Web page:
HIV Conference Organizers Fear Travel Ban's Effect on International Medical Meetings
Organizers of the annual Conference on Retroviruses and Opportunistic Infections, an annual scientific research conference on HIV in Seattle that starts on Feb. 13, are speaking out against President Trump's executive order that temporarily bans travel to the U.S. by citizens of seven Middle Eastern countries, including Iran, Iraq, Libya, Somalia, Sudan, Syria and Yemen, for 90 days.
The International Antiviral Society-USA has joined with CROI to voice their opposition. "These restrictions threaten to interrupt the exchange of scientific research information that is vital to the global response to health threats such as HIV/AIDS, Ebola, Zika and many other infectious disease," said Susan Buchbinder, M.D., director of the Bridge program at the San Francisco Department of Public Health, and the chair of the 2017 CROI. As a consequence, the restrictions endanger rather than protect the health and well-being of Americans and people all over the world."
Nearly 4,000 scientists, researchers, clinicians, students and others working in the fight against HIV, AIDS and other related diseases are expected to attend CROI, almost half of whom are international delegates.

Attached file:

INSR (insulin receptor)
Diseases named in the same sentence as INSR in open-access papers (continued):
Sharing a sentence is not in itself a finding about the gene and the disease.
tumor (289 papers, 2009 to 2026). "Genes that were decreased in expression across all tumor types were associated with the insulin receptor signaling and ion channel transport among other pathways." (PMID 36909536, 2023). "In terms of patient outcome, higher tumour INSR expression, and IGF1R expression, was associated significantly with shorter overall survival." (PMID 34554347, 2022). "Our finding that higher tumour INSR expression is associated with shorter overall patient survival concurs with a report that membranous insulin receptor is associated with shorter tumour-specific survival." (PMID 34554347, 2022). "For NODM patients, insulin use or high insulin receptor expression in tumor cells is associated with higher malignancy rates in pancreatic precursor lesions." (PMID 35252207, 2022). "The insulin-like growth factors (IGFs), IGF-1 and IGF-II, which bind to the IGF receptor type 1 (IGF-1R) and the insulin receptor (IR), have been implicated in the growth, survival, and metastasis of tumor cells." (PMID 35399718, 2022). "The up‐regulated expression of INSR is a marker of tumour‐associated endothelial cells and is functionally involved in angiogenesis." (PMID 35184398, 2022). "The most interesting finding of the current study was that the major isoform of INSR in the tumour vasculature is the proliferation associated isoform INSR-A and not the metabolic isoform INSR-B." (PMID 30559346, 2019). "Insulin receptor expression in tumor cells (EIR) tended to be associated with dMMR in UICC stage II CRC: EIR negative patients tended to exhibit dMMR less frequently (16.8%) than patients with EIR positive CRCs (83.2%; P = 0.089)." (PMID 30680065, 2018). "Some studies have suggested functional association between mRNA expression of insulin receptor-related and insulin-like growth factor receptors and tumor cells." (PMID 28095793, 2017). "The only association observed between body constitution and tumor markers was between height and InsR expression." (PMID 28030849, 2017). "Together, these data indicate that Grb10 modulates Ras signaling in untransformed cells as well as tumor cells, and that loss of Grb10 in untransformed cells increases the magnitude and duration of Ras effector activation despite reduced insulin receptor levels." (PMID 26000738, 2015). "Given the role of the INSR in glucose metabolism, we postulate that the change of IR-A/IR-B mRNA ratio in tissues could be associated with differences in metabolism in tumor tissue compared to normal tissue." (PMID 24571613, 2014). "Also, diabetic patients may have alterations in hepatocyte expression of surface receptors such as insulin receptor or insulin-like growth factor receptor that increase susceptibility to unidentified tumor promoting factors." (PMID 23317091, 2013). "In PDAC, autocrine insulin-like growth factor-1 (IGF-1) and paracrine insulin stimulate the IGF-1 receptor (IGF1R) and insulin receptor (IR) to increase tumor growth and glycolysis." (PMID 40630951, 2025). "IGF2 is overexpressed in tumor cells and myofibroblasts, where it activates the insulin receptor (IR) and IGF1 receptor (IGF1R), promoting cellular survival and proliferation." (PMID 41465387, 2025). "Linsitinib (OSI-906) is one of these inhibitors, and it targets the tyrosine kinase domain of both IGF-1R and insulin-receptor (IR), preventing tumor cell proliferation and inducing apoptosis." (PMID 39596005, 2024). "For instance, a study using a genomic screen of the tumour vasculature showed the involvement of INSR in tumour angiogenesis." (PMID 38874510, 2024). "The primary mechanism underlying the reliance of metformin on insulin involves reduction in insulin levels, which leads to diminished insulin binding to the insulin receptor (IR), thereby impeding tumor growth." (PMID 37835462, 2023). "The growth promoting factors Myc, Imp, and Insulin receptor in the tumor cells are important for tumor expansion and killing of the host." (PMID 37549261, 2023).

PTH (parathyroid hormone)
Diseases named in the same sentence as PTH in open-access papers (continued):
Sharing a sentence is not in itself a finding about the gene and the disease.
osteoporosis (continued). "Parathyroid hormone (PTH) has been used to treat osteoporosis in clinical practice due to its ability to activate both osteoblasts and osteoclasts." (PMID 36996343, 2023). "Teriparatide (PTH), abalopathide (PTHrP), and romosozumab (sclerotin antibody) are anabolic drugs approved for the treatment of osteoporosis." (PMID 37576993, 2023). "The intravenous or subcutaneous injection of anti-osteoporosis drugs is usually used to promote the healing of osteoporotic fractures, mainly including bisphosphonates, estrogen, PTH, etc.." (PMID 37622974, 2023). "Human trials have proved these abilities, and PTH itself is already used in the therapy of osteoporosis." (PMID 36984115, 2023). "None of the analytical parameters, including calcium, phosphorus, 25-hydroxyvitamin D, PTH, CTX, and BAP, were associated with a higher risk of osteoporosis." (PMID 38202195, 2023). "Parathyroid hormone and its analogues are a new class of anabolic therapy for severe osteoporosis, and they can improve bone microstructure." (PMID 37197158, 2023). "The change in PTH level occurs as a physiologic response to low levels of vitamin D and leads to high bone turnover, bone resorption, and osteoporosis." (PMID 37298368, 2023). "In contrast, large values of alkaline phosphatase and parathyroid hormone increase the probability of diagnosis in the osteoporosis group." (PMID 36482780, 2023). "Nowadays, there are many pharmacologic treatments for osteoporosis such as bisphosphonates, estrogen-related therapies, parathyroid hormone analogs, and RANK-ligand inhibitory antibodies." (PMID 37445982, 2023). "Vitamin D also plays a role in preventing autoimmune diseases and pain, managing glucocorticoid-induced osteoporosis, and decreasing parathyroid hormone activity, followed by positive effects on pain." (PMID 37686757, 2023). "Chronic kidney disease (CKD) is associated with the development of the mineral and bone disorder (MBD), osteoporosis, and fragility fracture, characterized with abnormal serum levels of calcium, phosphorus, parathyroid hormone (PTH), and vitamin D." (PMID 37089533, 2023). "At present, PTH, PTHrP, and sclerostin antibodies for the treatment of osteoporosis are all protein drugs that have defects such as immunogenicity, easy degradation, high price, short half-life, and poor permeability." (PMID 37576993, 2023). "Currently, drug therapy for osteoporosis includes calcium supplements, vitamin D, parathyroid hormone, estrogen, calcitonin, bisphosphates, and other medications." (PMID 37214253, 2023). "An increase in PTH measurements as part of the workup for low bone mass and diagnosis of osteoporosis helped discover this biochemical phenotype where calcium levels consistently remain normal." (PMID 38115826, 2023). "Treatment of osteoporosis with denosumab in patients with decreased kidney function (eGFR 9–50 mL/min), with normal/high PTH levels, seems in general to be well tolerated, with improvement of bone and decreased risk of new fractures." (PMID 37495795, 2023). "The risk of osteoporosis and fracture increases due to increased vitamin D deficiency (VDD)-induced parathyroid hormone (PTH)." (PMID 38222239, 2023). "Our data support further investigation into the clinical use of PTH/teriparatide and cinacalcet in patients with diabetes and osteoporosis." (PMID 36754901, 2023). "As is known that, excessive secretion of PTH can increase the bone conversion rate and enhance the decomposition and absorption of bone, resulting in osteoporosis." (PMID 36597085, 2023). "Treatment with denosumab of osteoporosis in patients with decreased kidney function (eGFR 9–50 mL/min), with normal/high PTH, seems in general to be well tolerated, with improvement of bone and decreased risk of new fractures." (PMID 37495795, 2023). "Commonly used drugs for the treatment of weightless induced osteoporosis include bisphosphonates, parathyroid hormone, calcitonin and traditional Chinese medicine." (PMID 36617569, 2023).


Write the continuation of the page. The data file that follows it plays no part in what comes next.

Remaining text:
"Beyond the immediate impact on individuals directly affected by the ban, there is serious reason for concern that the policy will dissuade other scientists and researchers from travelling to the U.S. and sharing their work with colleagues here. Such a response to the U.S. action could severely damage our global leadership in science and medicine," said Judith S. Currier, M.D., professor of medicine at UCLA and Vice-Chair of CROI 2017.
So far, CROI is unaware of any attendees who might plan to boycott the event because of the executive order, and the organization is adamant that delegates from every part of the world, including researchers and clinicians from the countries named in the order, are welcome at CROI. "We understand the desire to boycott, but believe that the best form of resistance to this ban is not to abstain from scientific exchange, but to continue to participate," said Constance A. Benson, M.D., Professor of Medicine and Senior Attending Physician in the Division of Infectious Diseases at University of California, San Diego, and president of the CROI Foundation.
The 9th Circuit of Court of Appeals will hear arguments today on the temporary restraining order that suspended the ban.